[0078]FIG. 7 is a schematic illustration of database tables in the method for linking the ontologies of the method of FIG. 6, and

[0079]FIG. 8 is a schematic illustration of database tables illustrating linkage of a taxonomy database in accordance with the present invention with the ontology databases of FIGS. 6 and 7.

DETAILED DESCRIPTION OF THE PREFERRED EMBODIMENT

[0080] In FIG. 3, an electronic catalogue 200 embodying the present invention includes a first database table 202. In the first database table 202, pairs e.g. 204 of items e.g. 206, 208 are associated with a context identifier e.g. 210. Furthermore, a relation identifier e.g. 212 is associated with the combination of the context identifier 210 and the pair of items 204.

[0081] It is noted that the same pair 204 of items is associated also with a different context identifier 214. For this combination, a different relation identifier 216 is associated therewith within the database table 202. It will be appreciated by a person skilled in the art that this enables e.g. customising the electronic catalogue 200 to different users or for different tasks or priorities.

[0082] It will further be appreciated by a person skilled in the art that a database table such as the first database table 202 of the above described electronic catalogue 200 can be utilised to define any particular categorisation structure of items, e.g. a tree structure as illustrated in FIG. 2. However, any other categorisation structure can also be defined in a database table such as the first database table 202 of the electronic catalogue 200 described above. This is because it has been recognised that in order to improve the flexibility of categorisation structures, the structures should be defined using the “smallest” building blocks, i.e. the definition of one-on-one categorisation relations between the items.

[0083] In the above example, the item pairs may include pairs of category-items e.g. A may be the category “vehicle” and B may be the category “car” (e.g. car being a type of vehicle). The relationship identifier P may be a “parent” (meaning that the vehicle is in this relationship the parent of the “car”). The item pairs may also include a category-item and a product item e.g. the category “car” may be a parent (P) of a particular car which is one of the item pairs.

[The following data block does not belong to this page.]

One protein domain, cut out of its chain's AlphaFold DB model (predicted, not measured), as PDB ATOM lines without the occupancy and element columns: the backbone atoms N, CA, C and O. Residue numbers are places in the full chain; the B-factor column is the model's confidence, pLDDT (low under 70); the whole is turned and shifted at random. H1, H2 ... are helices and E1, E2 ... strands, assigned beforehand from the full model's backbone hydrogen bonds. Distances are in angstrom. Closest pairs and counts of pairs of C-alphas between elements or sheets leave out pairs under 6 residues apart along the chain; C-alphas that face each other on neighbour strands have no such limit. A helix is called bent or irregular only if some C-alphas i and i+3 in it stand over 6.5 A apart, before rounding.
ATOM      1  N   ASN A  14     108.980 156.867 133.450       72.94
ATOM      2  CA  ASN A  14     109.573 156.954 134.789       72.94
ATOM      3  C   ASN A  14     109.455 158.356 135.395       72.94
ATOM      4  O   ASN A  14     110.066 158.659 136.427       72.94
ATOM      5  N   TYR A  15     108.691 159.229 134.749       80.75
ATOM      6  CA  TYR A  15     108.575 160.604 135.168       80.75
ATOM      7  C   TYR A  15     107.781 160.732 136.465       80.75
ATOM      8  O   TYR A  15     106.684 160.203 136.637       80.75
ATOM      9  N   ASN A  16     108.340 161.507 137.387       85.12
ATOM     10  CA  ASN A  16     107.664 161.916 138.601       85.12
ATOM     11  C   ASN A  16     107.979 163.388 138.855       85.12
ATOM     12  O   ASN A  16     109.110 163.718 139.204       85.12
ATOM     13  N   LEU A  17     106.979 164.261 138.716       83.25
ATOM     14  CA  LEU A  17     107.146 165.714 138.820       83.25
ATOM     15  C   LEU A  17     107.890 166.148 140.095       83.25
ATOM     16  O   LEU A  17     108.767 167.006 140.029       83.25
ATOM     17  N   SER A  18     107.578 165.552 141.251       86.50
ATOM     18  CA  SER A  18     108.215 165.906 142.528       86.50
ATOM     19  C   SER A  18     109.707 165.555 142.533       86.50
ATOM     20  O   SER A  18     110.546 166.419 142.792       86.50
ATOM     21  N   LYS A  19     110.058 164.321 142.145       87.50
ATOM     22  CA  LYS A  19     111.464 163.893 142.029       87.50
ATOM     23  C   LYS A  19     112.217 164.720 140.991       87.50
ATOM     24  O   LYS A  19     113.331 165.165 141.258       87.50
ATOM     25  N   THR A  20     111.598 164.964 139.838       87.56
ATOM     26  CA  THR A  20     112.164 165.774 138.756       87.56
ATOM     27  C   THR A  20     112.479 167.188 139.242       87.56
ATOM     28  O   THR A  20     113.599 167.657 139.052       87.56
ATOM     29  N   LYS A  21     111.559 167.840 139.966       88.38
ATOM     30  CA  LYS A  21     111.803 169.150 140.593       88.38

[0084]FIG. 3A shows a representation of a database table for defining the categorisation relation specified by the relation identifier. For example, for relation identifier 212, the categorisation relation stated is parent/child 260.

[0085] Turning now to FIG. 4, it will be described below how two electronic catalogues 230, 232 can be combined into a new electronic catalogue 234.

[0086] For combining the data in the first electronic catalogue 230 with the data in the second electronic catalogue 232, what is required is to simply identify individual items e.g. 236 of the first electronic database table 230 that have a relation with individual ones of the items e.g. 238 of the second electronic catalogue 232. The respective individual items, e.g. 236 and 238 do then form a new pair 240 of a database table 242 of the new electronic catalogue 234. A relation identifier 244 is then associated with the pair 240, which effectively has formed a tie between data of the first electronic catalogue 230 and data of the second electronic catalogue 232.

[0087] Importantly, all of the associations between pairs of items 246 and respective ones of the relation identifiers 248 are simply copied into the database table 242 of the new electronic database table 234. The same applies to the associations between the pairs 250 and respective ones of the relation identifiers 252 of the second database table 232.

[0088] It will be appreciated by a person skilled in the art that in combining the electronic catalogue 230 with the electronic catalogue 232 no problem caused by incompatibilities between hierarchy levels of fixed multiple relation chains (as discussed in the introduction with reference to FIG. 2) applies for the preferred embodiment described above.

[0089] Turning now to FIG. 5, in a different embodiment of the present invention, a plurality of electronic catalogues 300, 302, 304 and 306 may each be accessible through a computer network 308. A central user interface system 310 is provided, which comprises a plurality of database tables e.g. 312. Those individual database tables, e.g. 312 contain associations of pairs of individual items from two different ones of the plurality of electronic catalogues 300, 302, 304 and 306 and respective relation identifiers.

[0090] If a user wishes to access a combined database table consisting of e.g. electronic catalogue 300 and 304, the interface system 310 is arranged to select the suitable ones of its database tables e.g. 312. Together with the associations downloaded or interactively accessed from the respective database tables 314, 316 of the electronic catalogues 300 and 304, the interface system 310 can thus provide a “virtual” combined catalogue consisting of electronic catalogue 300 and electronic catalogue 304.